Argentina’s Debt: How to Buy Time in the Pandemic
As the country faces yet another debt crisis, what is a constructive way forward for Argentina and its creditors?
May 1, 2020
On April 15, the finance ministers of the Group of 20 offered to postpone for the remainder of this year all the interest and principal payments that the low-income developing country governments owe to G20 member governments.
Debt-relief for distressed middle-income countries?
Nobody proposed any help for Argentina or any other debt-distressed pandemic-riddled middle-income country.
And yet, it is possible to think about something that might help ease the strain on Argentina and others, buying time to devise more permanent debt-crisis solutions.
Meanwhile, the International Monetary Fund says Argentina is virtually insolvent. And while Argentina has been in discussions with the IMF on how to dig itself out of its economic difficulties, it is for the time being on its own in dealing with its creditors.
Although Argentina owes almost $44 billion to the IMF itself, the current challenge for the government is to pay the interest and principal it owes its bondholders in 2020, especially on the bonds issued in U.S. dollars or other foreign currencies. These bonds require that payments be made in “hard” currency.
Few ways to earn hard currencies
In normal times, these payments can be made from a surplus in the balance of trade or net foreign investment inflows or from reserves. In 2020, the options are, to say the least, limited.
International commodity prices and world trade volumes have tanked. Investment has collapsed and investors already shipped vast amounts of funds out of the country.
Argentina’s currency reserves have declined by half from July 2019 to March 2020. Should the remaining reserves be used now to import essential medical and other high-priority goods or pay foreign creditors?
While Argentina has taken some steps to reduce its foreign debt servicing in 2020, Martín Guzmán, the country’s Minister of Economy, stated “Today we cannot pay the debt, we have the will to do it, but we do not have the capacity to do it.”
Another battle with Argentina’s creditors
That is why Argentina proposed a debt restructuring plan to its creditors that would postpone all interest payments until 2023 and all principal repayments until 2026, with reductions in the overall amounts to be paid.
Creditors quickly rejected the proposal. If no agreement is reached by the deadline and if the interest payment is not made by its deadline, bondholders — or at least some of them — will likely seek legal redress in the New York courts.
These are the same courts where Argentina lost a protracted battle that the U.S. Supreme Court ultimately settled in June 2014.
The Court sided with the recalcitrant creditors who had been unwilling to accept the write down of Argentina’s debt after its 2001 default (Guzmán wrote a trenchant review of the full experience, which presumably informs his approach today).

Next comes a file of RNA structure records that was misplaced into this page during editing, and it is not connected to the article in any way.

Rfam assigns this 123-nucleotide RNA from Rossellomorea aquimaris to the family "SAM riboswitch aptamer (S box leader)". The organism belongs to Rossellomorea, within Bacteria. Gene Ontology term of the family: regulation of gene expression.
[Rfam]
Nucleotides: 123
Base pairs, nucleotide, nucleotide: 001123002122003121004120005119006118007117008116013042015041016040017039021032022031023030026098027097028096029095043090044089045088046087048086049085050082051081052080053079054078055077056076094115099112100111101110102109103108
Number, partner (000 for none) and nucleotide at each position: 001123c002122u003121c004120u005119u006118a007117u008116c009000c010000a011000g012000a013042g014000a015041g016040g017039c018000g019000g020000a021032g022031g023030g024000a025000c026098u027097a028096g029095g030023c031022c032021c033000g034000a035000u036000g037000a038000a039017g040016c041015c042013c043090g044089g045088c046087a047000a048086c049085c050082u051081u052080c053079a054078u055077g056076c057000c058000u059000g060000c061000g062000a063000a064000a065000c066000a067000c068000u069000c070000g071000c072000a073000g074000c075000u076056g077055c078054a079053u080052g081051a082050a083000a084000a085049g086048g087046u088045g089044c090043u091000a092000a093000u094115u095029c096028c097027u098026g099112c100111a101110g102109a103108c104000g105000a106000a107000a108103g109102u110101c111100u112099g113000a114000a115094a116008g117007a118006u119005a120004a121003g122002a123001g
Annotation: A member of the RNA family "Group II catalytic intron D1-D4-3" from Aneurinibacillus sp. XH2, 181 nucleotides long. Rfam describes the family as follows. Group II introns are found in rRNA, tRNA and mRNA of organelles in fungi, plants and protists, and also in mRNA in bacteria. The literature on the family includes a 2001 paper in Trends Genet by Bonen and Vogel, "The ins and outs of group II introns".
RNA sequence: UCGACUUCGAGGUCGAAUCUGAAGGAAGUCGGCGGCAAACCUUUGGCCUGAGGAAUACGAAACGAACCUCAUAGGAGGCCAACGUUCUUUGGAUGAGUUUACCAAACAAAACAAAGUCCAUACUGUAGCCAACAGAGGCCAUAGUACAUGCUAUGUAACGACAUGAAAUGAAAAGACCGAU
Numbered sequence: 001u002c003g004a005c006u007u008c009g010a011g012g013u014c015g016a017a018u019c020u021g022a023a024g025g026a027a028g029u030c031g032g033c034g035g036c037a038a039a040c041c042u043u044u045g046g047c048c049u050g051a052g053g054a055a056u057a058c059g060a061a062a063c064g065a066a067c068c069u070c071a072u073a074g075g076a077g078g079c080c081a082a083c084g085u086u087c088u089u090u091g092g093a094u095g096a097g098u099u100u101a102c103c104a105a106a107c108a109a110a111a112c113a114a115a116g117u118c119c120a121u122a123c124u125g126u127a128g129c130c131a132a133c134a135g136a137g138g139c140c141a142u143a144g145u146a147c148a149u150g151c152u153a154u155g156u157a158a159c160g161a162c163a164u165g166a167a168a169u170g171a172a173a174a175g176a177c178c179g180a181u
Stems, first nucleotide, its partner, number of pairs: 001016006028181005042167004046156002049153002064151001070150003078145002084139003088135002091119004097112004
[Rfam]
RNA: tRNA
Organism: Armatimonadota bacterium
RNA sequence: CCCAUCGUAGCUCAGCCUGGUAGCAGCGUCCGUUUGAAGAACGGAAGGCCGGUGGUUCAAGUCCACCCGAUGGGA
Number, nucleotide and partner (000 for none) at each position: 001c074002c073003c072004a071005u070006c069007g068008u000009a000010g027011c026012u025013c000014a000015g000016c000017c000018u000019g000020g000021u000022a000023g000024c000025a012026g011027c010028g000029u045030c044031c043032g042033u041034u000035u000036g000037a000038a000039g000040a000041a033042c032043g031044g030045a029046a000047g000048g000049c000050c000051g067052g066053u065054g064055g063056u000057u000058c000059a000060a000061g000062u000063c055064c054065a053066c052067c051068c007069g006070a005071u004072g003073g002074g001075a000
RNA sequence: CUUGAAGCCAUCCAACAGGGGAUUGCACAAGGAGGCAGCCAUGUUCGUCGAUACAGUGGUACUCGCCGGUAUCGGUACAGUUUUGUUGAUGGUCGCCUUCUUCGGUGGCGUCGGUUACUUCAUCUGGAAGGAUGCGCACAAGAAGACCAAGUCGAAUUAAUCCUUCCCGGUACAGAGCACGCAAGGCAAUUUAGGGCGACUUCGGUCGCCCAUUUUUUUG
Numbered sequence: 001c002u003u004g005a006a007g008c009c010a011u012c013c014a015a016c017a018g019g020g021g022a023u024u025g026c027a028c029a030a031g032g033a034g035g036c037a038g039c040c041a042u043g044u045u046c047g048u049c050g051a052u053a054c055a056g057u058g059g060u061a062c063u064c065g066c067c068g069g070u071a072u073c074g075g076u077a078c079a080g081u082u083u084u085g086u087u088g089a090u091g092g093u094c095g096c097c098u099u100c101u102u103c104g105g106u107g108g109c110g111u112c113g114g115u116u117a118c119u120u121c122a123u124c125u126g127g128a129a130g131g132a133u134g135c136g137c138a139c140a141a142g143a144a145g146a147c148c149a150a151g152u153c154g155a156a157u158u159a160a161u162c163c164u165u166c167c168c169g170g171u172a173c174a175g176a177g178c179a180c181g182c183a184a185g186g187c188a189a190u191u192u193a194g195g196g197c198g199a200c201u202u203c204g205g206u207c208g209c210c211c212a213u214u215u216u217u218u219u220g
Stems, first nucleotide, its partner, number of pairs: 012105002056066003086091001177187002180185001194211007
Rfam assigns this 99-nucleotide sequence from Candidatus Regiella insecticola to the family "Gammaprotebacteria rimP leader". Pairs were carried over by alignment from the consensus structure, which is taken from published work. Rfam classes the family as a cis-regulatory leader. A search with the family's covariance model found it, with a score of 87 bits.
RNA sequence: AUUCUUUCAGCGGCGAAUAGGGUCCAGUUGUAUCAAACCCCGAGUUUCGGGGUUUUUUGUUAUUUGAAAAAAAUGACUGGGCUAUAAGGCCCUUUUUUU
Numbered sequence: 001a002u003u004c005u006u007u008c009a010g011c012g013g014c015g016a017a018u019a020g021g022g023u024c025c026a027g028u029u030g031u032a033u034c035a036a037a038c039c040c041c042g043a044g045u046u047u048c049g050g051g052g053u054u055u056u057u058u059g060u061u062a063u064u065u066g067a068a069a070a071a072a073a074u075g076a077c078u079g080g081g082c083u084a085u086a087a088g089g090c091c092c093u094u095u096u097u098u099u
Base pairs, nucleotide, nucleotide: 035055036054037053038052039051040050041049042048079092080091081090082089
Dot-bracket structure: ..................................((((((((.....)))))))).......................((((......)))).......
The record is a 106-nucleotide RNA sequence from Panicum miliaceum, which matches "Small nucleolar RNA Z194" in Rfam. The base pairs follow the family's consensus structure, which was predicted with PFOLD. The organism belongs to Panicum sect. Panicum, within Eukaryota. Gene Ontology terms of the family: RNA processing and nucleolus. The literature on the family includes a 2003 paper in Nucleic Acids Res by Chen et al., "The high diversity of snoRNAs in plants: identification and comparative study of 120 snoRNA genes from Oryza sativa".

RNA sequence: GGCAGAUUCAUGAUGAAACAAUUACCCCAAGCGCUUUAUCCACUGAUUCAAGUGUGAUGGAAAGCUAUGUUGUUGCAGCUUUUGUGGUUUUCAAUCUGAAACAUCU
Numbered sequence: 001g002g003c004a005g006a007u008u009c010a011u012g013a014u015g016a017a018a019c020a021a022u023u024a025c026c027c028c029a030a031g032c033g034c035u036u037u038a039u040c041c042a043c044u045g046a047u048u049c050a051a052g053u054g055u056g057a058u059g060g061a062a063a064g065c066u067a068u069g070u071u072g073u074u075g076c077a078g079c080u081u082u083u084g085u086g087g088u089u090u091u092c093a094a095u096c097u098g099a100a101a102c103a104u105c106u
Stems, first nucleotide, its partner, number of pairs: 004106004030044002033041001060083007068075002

Is there a way out?
There is an alternative to a nasty court fight over money for creditors while Argentine people sicken and die of COVID 19 and the economy crashes.
In fact, the Group of 20 suggested what should be done, albeit referring to the obligations of the low-income countries to their foreign bondholders. It recommended payments be postponed to private creditors on the same basis as the bilateral credits.
In other words, Argentina’s bondholders could agree among themselves to offer to postpone all Argentine debt servicing falling due until 2021.
They could also insist, as a quid pro quo, that the funds be used instead for fighting COVID 19 and to support the poorest and those most harmed by the crisis.
The crucial role of civil society
Surely Argentine civil society and the press would monitor that this happens. Is it doable?
There is a mix of Argentine bond issues which have different voting criteria for making a decision on changing the financial terms of the bonds (“collective action clauses”).
But it seems possible that a sufficient majority could reach the decision to delay payments so that it would become effective for all holders of the covered bond issues.
Moral pressures matter in finance
For non-cooperative holders of bonds not covered by such agreements, there might be strong moral pressure to go along rather than go to court.
There would presumably also be quite negative public image consequences that could deter at least some potential investors from placing money with the non-cooperating firm in the future.
Moreover, the deferment would last only until the end of the year (but in principle should be extended if the crisis warranted).
There is a financial as well as a moral case to be made for creditor postponement in Argentina’s case. The global economic and public health situation is today extremely uncertain.
By late 2020, it may be hoped that there is more clarity on the global and Argentine recovery path, which would inform how much Argentina might be able to pay its bondholders over the coming years.
In short, a gesture from the bondholders toward Argentina seems warranted in this year of pandemic.
Most creditors can understand that there are situations in which ethical principles ought to trump financial obligations. Argentina faces one such today. Why try to squeeze blood from a stone? You don’t usually get much blood.
As world trade volumes have tanked, investment has collapsed and investors have shipped vast amounts of funds out of Argentina.
Should Argentina’s remaining currency reserves be used now to import essential medical and other high-priority goods or pay foreign creditors?
Argentina’s bondholders could agree to postpone all debt servicing until 2021. In return they could insist that the funds be used to fight COVID 19.
There is a financial and a moral case for creditor postponement for Argentina. The global economic and public health situation is today extremely uncertain.